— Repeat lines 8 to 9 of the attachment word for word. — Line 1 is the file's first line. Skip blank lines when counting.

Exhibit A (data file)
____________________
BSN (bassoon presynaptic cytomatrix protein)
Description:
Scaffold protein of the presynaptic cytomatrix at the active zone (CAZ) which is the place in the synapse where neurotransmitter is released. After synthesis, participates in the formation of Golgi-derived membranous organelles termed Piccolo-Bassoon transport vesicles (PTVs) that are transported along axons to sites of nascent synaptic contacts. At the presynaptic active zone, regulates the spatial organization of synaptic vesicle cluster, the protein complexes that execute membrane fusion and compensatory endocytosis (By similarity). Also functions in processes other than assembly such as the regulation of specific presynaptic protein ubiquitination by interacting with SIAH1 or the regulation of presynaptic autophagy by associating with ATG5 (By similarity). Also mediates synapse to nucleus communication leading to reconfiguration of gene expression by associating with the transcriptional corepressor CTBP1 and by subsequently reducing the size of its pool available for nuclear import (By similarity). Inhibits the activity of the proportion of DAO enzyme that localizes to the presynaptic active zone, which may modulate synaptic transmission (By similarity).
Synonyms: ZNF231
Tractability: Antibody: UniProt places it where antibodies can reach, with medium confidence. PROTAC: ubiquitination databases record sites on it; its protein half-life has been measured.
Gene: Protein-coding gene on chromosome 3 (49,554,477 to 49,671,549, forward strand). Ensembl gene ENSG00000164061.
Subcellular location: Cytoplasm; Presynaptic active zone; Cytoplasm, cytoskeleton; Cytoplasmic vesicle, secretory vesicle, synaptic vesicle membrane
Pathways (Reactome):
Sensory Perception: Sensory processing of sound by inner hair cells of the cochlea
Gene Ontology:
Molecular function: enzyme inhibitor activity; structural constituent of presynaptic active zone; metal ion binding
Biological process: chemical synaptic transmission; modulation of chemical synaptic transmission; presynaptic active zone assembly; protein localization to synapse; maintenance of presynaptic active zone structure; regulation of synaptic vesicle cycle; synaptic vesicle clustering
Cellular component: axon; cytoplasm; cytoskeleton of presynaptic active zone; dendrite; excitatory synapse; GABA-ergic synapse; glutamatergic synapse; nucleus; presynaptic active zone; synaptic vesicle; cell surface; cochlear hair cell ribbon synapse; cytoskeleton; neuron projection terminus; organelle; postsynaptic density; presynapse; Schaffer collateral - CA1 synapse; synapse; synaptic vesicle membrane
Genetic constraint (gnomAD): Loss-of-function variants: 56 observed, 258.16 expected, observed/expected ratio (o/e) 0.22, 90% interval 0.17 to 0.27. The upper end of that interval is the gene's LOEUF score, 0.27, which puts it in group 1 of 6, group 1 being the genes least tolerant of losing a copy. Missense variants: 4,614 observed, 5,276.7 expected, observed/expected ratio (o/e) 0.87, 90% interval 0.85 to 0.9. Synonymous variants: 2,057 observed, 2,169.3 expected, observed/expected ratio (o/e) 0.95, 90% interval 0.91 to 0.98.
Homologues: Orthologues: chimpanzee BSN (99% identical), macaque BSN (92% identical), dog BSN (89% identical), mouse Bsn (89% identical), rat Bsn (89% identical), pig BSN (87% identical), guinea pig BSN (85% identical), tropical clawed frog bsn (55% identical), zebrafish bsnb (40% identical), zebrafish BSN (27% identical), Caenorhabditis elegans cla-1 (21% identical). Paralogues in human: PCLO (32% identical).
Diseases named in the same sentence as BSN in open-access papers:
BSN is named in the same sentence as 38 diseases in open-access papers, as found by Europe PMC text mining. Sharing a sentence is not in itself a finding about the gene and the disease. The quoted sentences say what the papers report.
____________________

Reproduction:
Pathways (Reactome):
Sensory Perception: Sensory processing of sound by inner hair cells of the cochlea